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motd(5) [centos man page]

MOTD(5) 						     Linux Programmer's Manual							   MOTD(5)

motd - message of the day DESCRIPTION
The contents of /etc/motd are displayed by login(1) after a successful login but just before it executes the login shell. The abbreviation "motd" stands for "message of the day", and this file has been traditionally used for exactly that (it requires much less disk space than mail to all users). FILES
/etc/motd SEE ALSO
login(1), issue(5) COLOPHON
This page is part of release 3.53 of the Linux man-pages project. A description of the project, and information about reporting bugs, can be found at Linux 1992-12-29 MOTD(5)

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update-motd(5)							File Formats Manual						    update-motd(5)

update-motd - dynamic MOTD generation SYNOPSIS
/etc/update-motd.d/* DESCRIPTION
UNIX/Linux system adminstrators often communicate important information to console and remote users by maintaining text in the file /etc/motd, which is displayed by the pam_motd(8) module on interactive shell logins. Traditionally, this file is static text, typically installed by the distribution and only updated on release upgrades, or overwritten by the local administrator with pertinent information. Ubuntu introduced the update-motd framework, by which the motd(5) is dynamically assembled from a collection of scripts at login. Executable scripts in /etc/update-motd.d/* are executed by pam_motd(8) as the root user at each login, and this information is concatenated in /var/run/motd. The order of script execution is determined by the run-parts(8) --lsbsysinit option (basically alphabetical order, with a few caveats). On Ubuntu systems, /etc/motd is typically a symbolic link to /var/run/motd. BEST PRACTICES
MOTD fragments must be scripts in /etc/update-motd.d, must be executable, and must emit information on standard out. Scripts should be named named NN-xxxxxx where NN is a two digit number indicating their position in the MOTD, and xxxxxx is an appropriate name for the script. Scripts must not have filename extensions, per run-parts(8) --lsbsysinit instructions. Packages should add scripts directly into /etc/update-motd.d, rather than symlinks to other scripts, such that administrators can modify or remove these scripts and upgrades will not wipe the local changes. Consider using a simple shell script that simply calls exec on the external utility. Long running operations (such as network calls) or resource intensive scripts should cache output, and only update that output if it is deemed expired. For instance: /etc/update-motd.d/50-news #!/bin/sh out=/var/run/foo script="w3m -dump" if [ -f "$out" ]; then # Output exists, print it echo cat "$out" # See if it's expired, and background update lastrun=$(stat -c %Y "$out") || lastrun=0 expiration=$(expr $lastrun + 86400) if [ $(date +%s) -ge $expiration ]; then $script > "$out" & fi else # No cache at all, so update in the background $script > "$out" & fi Scripts should emit a blank line before output, and end with a newline character. For instance: /etc/update-motd/05-lsb-release #!/bin/sh echo lsb-release -a FILES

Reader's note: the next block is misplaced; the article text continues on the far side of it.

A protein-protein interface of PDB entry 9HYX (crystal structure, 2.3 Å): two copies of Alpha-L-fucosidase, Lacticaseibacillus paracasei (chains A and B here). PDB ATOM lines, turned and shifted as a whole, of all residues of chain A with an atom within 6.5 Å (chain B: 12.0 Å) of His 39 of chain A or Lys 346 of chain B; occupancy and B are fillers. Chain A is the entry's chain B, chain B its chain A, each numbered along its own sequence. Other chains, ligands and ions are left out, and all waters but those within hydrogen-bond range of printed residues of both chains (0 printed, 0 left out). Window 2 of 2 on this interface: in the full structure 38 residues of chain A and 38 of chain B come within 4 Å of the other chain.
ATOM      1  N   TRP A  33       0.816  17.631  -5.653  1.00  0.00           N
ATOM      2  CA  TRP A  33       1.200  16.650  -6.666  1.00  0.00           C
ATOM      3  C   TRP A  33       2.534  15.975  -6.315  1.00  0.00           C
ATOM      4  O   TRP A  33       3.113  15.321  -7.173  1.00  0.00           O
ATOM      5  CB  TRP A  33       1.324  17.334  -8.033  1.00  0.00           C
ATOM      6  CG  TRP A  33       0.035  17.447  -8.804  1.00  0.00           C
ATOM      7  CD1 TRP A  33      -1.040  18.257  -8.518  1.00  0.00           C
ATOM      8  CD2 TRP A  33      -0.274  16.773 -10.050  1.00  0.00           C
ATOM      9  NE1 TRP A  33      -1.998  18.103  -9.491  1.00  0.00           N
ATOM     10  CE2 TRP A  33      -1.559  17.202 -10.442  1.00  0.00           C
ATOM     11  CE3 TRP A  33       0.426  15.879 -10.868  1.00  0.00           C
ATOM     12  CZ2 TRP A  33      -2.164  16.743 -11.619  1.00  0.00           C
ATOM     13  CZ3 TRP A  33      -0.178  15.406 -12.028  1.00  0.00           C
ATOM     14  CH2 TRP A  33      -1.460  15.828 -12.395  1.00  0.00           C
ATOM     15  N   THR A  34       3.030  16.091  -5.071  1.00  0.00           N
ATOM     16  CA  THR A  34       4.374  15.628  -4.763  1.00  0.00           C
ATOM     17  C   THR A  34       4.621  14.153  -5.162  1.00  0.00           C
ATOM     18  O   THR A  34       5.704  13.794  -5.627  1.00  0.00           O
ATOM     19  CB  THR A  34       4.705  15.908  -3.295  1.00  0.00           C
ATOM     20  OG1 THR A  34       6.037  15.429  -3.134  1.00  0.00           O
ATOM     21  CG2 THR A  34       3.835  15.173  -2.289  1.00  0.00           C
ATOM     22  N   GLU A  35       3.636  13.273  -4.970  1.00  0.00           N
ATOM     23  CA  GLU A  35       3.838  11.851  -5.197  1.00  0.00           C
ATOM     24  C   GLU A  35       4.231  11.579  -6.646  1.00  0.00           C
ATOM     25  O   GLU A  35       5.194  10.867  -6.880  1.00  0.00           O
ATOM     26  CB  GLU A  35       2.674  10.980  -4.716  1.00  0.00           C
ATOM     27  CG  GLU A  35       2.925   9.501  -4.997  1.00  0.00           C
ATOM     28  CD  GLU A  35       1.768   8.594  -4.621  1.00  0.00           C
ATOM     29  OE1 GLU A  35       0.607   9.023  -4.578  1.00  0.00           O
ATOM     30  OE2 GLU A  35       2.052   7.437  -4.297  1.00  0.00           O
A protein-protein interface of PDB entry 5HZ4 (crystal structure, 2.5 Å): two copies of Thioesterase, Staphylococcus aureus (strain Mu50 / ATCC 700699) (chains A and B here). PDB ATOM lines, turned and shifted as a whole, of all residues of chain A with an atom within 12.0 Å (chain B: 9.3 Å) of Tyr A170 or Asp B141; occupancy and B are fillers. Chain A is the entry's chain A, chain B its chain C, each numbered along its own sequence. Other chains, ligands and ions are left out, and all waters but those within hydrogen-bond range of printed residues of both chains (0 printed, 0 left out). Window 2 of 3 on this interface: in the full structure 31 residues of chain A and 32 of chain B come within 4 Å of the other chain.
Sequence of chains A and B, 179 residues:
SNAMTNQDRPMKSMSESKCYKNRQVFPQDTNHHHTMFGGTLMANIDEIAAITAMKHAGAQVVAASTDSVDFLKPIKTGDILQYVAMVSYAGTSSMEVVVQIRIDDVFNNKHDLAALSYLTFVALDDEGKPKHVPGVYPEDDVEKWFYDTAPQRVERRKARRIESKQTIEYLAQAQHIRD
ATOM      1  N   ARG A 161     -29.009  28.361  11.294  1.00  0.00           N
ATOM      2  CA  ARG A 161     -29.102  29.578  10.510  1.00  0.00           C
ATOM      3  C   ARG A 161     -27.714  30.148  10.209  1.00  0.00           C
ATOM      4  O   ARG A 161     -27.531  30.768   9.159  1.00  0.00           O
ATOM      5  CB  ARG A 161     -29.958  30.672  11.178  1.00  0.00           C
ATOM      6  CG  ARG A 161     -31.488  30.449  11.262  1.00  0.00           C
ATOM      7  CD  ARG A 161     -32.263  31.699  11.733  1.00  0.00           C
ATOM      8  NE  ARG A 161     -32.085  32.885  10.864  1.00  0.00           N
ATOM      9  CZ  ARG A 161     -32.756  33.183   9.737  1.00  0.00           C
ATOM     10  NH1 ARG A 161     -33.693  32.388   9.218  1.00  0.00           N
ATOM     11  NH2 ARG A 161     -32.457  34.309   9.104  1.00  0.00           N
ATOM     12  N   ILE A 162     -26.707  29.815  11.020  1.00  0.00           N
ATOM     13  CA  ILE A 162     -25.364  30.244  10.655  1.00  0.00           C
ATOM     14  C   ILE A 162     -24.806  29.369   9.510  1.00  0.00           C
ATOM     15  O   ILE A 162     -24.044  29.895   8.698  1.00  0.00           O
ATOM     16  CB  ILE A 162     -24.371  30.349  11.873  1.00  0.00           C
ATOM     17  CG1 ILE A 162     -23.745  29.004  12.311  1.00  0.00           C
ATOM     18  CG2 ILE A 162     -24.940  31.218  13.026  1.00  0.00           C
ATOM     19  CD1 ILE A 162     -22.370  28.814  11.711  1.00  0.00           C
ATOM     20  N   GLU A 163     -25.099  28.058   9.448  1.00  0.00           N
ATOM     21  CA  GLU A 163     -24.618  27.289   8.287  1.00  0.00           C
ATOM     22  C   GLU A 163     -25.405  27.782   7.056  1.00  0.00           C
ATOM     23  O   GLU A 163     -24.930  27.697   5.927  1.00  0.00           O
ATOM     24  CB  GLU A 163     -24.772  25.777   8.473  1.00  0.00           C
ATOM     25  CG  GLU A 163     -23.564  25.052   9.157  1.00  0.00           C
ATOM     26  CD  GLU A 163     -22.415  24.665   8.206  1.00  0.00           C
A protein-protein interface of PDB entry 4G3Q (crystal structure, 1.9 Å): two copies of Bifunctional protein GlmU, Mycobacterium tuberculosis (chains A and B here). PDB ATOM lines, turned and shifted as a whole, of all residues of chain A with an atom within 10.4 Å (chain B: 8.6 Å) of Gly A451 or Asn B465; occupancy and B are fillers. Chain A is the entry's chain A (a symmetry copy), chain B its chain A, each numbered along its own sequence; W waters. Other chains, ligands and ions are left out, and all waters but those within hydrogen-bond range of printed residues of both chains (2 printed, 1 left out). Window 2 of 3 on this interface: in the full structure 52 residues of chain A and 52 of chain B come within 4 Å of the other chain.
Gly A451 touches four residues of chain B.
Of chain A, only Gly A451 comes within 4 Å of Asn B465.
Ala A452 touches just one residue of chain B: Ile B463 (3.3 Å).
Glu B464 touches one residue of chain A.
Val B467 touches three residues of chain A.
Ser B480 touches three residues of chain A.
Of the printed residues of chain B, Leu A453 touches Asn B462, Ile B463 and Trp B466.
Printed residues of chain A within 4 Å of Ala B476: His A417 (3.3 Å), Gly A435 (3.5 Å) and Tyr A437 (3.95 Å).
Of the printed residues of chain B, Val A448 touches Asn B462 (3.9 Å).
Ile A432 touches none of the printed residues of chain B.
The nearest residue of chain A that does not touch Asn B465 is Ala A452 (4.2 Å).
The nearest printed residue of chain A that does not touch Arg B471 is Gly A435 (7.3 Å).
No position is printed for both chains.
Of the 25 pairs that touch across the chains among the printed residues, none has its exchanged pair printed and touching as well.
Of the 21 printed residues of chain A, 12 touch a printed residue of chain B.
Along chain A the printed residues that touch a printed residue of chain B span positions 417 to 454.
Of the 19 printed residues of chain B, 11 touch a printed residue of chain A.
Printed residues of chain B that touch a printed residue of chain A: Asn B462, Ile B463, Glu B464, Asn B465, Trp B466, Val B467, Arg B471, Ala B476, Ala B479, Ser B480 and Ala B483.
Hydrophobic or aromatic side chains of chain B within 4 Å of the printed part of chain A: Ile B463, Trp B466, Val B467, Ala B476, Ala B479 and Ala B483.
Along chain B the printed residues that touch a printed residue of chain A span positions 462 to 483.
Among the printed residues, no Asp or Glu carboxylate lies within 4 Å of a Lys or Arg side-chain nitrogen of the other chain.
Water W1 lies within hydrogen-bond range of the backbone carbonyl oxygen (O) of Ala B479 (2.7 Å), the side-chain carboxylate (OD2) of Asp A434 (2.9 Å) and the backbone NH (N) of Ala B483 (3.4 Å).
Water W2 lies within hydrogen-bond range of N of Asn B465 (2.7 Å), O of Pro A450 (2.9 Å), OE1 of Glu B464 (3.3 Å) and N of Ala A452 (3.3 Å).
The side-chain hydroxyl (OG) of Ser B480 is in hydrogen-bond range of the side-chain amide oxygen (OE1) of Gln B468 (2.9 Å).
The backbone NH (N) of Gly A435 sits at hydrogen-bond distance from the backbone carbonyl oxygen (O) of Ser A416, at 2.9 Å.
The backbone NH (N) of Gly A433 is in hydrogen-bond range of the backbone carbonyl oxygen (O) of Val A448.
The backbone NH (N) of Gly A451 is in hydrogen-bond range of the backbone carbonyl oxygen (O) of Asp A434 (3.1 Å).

/etc/motd, /var/run/motd, /etc/update-motd.d SEE ALSO
motd(5), pam_motd(8), run-parts(8) AUTHOR
This manpage and the update-motd framework was written by Dustin Kirkland <> for Ubuntu systems (but may be used by others). Permission is granted to copy, distribute and/or modify this document under the terms of the GNU General Public License, Version 3 published by the Free Software Foundation. On Debian systems, the complete text of the GNU General Public License can be found in /usr/share/common-licenses/GPL. update-motd 13 April 2010 update-motd(5)
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